What is the purpose of the 10kΩ resistor in this circuit?

It's a pull down resistor, its purpose is to set the voltage of the Arduino input to 0 V when the button is open. It just sets a default voltage value to the connected node.

But, why is such a resistor needed? Well, when the button is open, the voltage is not totally equal to zero due to antenna effects or surrounding components. It is then possible that the Arduino input is triggered for no reason.

Note that the value of pull up or pull down resistors is usually around 10k - 100k. If the value is too low, it's going to draw too much current when the button is closed. If the value is too high, the resistor will behave as an open circuit, making the pull down resistor useless.

As it is widely used in electronics, I recommend you to read some more about this concept.

This looks like a pull-down resistor.

a pull-[down] resistor is a resistor used to ensure a known state for a signal.

  • https://en.wikipedia.org/wiki/Pull-up_resistor

[They] are used in electronic logic circuits to ensure that inputs to the [microcontroller] settle at expected logic levels if external devices are disconnected or high-impedance. 'Just because you have nothing at all connected to an input pin doesn't mean it is a logical zero.'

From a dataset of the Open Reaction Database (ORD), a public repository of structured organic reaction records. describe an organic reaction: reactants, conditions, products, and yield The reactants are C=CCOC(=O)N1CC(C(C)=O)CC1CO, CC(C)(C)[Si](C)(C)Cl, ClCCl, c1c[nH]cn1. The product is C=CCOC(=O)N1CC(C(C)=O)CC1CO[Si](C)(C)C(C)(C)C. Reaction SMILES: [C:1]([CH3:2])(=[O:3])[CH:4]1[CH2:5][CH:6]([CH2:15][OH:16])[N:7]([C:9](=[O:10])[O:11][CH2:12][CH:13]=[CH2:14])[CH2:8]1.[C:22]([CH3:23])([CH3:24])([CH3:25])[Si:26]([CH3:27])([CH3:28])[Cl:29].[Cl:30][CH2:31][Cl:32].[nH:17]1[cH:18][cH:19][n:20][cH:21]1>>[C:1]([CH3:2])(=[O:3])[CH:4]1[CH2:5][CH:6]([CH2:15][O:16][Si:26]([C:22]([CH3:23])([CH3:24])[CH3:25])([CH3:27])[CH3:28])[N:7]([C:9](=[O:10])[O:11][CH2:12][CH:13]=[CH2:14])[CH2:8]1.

• https://playground.arduino.cc/CommonTopics/PullUpDownResistor

[D]igital logic circuits have three logic states: high, low and floating (or high impedance). The high-impedance state occurs when the pin is not pulled to a high or low logic level, but is left “floating” instead. [...] a microcontroller might unpredictably interpret the input value as either a logical high or logical low. Pull-[down] resistors are used to solve the dilemma for the microcontroller by pulling the value to a logical [low] state

  • http://www.resistorguide.com/pull-up-resistor_pull-down-resistor/

By the way, as your LED seems to lack a current limiting resistor, it will likely burn out pretty quickly, unless it has some integrated current limiting circuitry that is not visible in the drawing.

People tend to think that undefined is equal to zero. Compare it to something in a store that has no price label: customers will joke it is for free ($ 0.00), but it is not: the price is unknown.

It is the same with voltages/potentials. If you simply remove the resistor and the button is not pressed (not conducting) the potential on input 7 is not defined. It is tempting to say it will be 0V, but there is no reason for it to be. By connecting it to 0V (gnd) trough a (pull-down) resistor it suddenly is defined: there is no current (where would the energy come from), so the voltage over the resistor must be 0V as well. 0+0=0V.

If we replace the resistor with a short circuit (between the button and gnd) the voltage would be zero as well, as long as the button is not pressed (not conducting). But what would happen once you press the button? The left side of the button is at 5V, the right side at 0V (gnd). The result is a short circuit: the maximum current will flow from 5V to the gnd and you still do not have a defined voltage at input 7 (and on top of that things can get pretty warm).